His associates: If you want to experience his various visual changes from 1991 to 2016, pick up “My Name Is Prince” (HarperCollins, $90) by his trusted photographer/video director Randee St. Nicholas. If you seek insight into what it was like to work with Prince, then Morris Day’s hilarious and trenchant memoir “On Time: A Princely Life in Funk” (Da Capo, $27) is a winning choice, with the Time singer and “Purple Rain” co-star having an imaginary running dialogue with Prince throughout.
Debbie Harry: The Blondie star’s ambition, fearlessness and looks fueled her career. The best stuff in her memoir “Face It” (Dey Street, $32.50) is about her early struggling years in the grunge of Greenwich Village, working as a waitress (serving an untalkative Miles Davis), dipping into heroin and her DIY artistic life. Although she knows she’s a pretty face, she shows the depth behind the beauty.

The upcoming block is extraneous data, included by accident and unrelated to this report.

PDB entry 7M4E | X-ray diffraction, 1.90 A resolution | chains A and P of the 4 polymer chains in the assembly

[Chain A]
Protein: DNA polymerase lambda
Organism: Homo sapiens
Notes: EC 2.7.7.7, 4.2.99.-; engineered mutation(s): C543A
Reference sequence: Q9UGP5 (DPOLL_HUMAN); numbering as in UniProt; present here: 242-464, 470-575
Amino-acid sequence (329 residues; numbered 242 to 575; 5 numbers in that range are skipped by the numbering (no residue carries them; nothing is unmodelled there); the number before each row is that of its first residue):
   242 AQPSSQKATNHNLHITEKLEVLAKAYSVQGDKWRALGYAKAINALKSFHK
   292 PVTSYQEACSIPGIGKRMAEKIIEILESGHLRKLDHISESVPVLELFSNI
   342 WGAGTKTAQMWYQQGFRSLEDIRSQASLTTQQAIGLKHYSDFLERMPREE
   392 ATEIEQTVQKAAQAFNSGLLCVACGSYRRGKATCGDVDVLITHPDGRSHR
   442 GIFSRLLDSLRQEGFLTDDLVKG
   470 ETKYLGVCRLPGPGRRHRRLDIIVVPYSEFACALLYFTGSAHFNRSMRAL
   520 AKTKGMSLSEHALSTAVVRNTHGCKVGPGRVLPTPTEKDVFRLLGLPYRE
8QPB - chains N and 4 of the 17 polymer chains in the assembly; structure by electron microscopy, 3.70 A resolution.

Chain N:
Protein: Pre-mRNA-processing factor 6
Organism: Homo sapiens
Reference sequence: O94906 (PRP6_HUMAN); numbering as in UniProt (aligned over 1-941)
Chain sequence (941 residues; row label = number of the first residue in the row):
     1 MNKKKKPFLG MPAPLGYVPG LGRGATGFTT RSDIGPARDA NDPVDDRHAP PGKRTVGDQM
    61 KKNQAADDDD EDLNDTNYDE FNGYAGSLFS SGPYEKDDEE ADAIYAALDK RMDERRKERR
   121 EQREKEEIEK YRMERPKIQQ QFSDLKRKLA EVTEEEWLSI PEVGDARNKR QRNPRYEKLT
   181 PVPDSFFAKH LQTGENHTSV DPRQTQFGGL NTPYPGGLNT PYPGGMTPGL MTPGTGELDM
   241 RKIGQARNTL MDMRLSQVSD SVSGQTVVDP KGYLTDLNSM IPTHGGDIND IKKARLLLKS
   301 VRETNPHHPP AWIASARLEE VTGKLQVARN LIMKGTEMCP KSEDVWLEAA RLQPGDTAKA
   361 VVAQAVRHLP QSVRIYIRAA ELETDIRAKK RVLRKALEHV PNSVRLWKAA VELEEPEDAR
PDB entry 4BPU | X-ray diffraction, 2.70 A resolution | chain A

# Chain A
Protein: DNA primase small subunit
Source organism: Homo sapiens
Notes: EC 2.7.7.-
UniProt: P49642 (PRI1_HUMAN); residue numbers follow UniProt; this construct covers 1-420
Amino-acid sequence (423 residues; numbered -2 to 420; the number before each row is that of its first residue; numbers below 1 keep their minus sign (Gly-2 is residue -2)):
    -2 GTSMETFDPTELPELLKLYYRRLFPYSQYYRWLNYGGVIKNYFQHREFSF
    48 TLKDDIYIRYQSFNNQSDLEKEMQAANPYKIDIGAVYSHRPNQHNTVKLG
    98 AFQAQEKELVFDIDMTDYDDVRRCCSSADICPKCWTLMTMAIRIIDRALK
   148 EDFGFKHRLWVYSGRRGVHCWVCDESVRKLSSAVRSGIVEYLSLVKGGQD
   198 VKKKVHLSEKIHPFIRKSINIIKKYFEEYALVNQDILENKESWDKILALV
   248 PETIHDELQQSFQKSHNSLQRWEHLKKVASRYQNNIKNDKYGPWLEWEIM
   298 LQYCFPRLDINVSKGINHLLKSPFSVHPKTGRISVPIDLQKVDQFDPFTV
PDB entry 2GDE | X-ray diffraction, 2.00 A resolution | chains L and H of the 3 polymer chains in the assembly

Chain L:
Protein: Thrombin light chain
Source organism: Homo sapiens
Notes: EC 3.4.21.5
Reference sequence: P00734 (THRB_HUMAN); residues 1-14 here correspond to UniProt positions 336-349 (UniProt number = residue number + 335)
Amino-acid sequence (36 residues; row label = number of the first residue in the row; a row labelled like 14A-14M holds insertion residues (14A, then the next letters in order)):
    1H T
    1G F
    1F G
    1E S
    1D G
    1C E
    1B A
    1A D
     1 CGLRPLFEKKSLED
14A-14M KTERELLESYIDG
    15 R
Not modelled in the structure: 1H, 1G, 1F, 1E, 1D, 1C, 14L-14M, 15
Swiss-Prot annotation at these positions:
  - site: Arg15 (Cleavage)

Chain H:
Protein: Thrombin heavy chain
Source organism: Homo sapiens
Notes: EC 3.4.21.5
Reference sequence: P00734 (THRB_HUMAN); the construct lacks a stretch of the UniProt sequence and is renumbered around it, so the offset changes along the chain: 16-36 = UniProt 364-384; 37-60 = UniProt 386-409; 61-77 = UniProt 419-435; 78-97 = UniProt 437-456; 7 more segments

The Replacements: Was Minneapolis’ beloved local rock quartet’s 1988 album “Don’t Tell a Soul” an overproduced sellout? The boxed set “Dead Man’s Pop” (Rhino, $80) is not exactly a makeover but a make-good, with a rawer version of the album plus a concert disc and such rarities as six songs recorded with Tom Waits, a ’Mats admirer. A must for Replacements aficionados.
The Clash: The limited edition “London Calling Scrapbook” (Columbia, $70) lets fans revisit the landmark 1979 album of “the only band that matters,” as this British punk quartet was known. Along with a single CD version of the double LP, there are all kinds of photos, handwritten lyrics, tour diaries, backstage passes and newspaper clippings, including my review of the Clash’s 1979 performance at the old St. Paul Civic Center.